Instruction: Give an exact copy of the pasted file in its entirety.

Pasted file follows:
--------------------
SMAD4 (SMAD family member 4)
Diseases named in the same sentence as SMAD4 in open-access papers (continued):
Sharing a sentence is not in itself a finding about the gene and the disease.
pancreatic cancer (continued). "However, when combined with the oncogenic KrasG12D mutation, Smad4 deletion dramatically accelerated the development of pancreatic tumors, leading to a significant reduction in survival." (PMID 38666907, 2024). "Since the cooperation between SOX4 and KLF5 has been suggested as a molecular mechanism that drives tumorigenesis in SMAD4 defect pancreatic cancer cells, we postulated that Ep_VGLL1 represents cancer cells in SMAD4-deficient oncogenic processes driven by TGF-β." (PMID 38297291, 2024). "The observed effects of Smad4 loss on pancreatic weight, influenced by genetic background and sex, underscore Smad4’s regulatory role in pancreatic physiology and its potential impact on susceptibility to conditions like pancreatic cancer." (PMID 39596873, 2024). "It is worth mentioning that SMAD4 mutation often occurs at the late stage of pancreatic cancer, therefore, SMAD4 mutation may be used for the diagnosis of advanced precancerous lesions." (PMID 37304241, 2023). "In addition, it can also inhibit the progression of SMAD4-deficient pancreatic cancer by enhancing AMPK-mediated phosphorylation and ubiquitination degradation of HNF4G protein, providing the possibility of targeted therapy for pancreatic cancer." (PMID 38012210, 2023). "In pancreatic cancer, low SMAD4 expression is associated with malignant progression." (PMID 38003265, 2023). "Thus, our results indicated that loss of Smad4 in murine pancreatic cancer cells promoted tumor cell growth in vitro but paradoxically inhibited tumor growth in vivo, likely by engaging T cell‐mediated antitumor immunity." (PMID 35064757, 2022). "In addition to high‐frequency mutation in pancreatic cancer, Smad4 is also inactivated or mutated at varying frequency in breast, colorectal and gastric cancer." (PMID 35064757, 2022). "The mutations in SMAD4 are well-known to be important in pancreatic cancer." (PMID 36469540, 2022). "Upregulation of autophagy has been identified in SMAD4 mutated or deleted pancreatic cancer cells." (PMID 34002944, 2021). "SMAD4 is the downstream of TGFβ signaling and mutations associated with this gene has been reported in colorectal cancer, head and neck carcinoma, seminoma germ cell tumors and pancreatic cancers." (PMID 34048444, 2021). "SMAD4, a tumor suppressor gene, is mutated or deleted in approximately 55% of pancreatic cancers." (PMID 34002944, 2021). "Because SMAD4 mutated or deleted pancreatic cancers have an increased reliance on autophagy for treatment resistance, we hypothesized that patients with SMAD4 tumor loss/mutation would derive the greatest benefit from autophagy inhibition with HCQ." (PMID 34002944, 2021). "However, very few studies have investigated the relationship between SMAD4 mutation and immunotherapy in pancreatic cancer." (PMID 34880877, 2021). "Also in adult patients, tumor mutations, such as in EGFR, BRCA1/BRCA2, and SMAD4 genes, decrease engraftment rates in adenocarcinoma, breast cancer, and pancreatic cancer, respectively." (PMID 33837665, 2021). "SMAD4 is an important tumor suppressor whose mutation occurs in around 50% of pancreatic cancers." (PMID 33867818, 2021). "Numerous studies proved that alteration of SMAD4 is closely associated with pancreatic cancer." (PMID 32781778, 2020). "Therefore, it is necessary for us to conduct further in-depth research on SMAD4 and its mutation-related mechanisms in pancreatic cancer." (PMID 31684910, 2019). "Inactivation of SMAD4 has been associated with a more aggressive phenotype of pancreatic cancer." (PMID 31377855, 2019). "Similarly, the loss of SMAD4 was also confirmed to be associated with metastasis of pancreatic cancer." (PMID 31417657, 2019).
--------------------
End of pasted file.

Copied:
SMAD4 (SMAD family member 4)
Diseases named in the same sentence as SMAD4 in open-access papers (continued):
Sharing a sentence is not in itself a finding about the gene and the disease.
pancreatic cancer (continued). "However, when combined with the oncogenic KrasG12D mutation, Smad4 deletion dramatically accelerated the development of pancreatic tumors, leading to a significant reduction in survival." (PMID 38666907, 2024). "Since the cooperation between SOX4 and KLF5 has been suggested as a molecular mechanism that drives tumorigenesis in SMAD4 defect pancreatic cancer cells, we postulated that Ep_VGLL1 represents cancer cells in SMAD4-deficient oncogenic processes driven by TGF-β." (PMID 38297291, 2024). "The observed effects of Smad4 loss on pancreatic weight, influenced by genetic background and sex, underscore Smad4’s regulatory role in pancreatic physiology and its potential impact on susceptibility to conditions like pancreatic cancer." (PMID 39596873, 2024). "It is worth mentioning that SMAD4 mutation often occurs at the late stage of pancreatic cancer, therefore, SMAD4 mutation may be used for the diagnosis of advanced precancerous lesions." (PMID 37304241, 2023). "In addition, it can also inhibit the progression of SMAD4-deficient pancreatic cancer by enhancing AMPK-mediated phosphorylation and ubiquitination degradation of HNF4G protein, providing the possibility of targeted therapy for pancreatic cancer." (PMID 38012210, 2023). "In pancreatic cancer, low SMAD4 expression is associated with malignant progression." (PMID 38003265, 2023). "Thus, our results indicated that loss of Smad4 in murine pancreatic cancer cells promoted tumor cell growth in vitro but paradoxically inhibited tumor growth in vivo, likely by engaging T cell‐mediated antitumor immunity." (PMID 35064757, 2022). "In addition to high‐frequency mutation in pancreatic cancer, Smad4 is also inactivated or mutated at varying frequency in breast, colorectal and gastric cancer." (PMID 35064757, 2022). "The mutations in SMAD4 are well-known to be important in pancreatic cancer." (PMID 36469540, 2022). "Upregulation of autophagy has been identified in SMAD4 mutated or deleted pancreatic cancer cells." (PMID 34002944, 2021). "SMAD4 is the downstream of TGFβ signaling and mutations associated with this gene has been reported in colorectal cancer, head and neck carcinoma, seminoma germ cell tumors and pancreatic cancers." (PMID 34048444, 2021). "SMAD4, a tumor suppressor gene, is mutated or deleted in approximately 55% of pancreatic cancers." (PMID 34002944, 2021). "Because SMAD4 mutated or deleted pancreatic cancers have an increased reliance on autophagy for treatment resistance, we hypothesized that patients with SMAD4 tumor loss/mutation would derive the greatest benefit from autophagy inhibition with HCQ." (PMID 34002944, 2021). "However, very few studies have investigated the relationship between SMAD4 mutation and immunotherapy in pancreatic cancer." (PMID 34880877, 2021). "Also in adult patients, tumor mutations, such as in EGFR, BRCA1/BRCA2, and SMAD4 genes, decrease engraftment rates in adenocarcinoma, breast cancer, and pancreatic cancer, respectively." (PMID 33837665, 2021). "SMAD4 is an important tumor suppressor whose mutation occurs in around 50% of pancreatic cancers." (PMID 33867818, 2021). "Numerous studies proved that alteration of SMAD4 is closely associated with pancreatic cancer." (PMID 32781778, 2020). "Therefore, it is necessary for us to conduct further in-depth research on SMAD4 and its mutation-related mechanisms in pancreatic cancer." (PMID 31684910, 2019). "Inactivation of SMAD4 has been associated with a more aggressive phenotype of pancreatic cancer." (PMID 31377855, 2019). "Similarly, the loss of SMAD4 was also confirmed to be associated with metastasis of pancreatic cancer." (PMID 31417657, 2019).